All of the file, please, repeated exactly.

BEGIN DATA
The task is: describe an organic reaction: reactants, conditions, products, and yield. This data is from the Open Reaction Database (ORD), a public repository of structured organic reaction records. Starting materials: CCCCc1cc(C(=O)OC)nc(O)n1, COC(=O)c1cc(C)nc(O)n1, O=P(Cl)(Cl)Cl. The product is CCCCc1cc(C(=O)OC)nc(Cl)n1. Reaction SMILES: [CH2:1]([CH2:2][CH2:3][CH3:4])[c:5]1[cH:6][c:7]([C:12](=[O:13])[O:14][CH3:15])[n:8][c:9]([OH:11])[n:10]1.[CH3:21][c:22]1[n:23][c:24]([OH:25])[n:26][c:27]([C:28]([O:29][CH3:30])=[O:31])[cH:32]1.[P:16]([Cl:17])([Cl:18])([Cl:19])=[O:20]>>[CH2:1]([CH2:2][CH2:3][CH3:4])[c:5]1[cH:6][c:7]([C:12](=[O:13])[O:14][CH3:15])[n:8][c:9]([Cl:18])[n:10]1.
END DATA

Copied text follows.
The task is: describe an organic reaction: reactants, conditions, products, and yield. This data is from the Open Reaction Database (ORD), a public repository of structured organic reaction records. Starting materials: CCCCc1cc(C(=O)OC)nc(O)n1, COC(=O)c1cc(C)nc(O)n1, O=P(Cl)(Cl)Cl. The product is CCCCc1cc(C(=O)OC)nc(Cl)n1. Reaction SMILES: [CH2:1]([CH2:2][CH2:3][CH3:4])[c:5]1[cH:6][c:7]([C:12](=[O:13])[O:14][CH3:15])[n:8][c:9]([OH:11])[n:10]1.[CH3:21][c:22]1[n:23][c:24]([OH:25])[n:26][c:27]([C:28]([O:29][CH3:30])=[O:31])[cH:32]1.[P:16]([Cl:17])([Cl:18])([Cl:19])=[O:20]>>[CH2:1]([CH2:2][CH2:3][CH3:4])[c:5]1[cH:6][c:7]([C:12](=[O:13])[O:14][CH3:15])[n:8][c:9]([Cl:18])[n:10]1.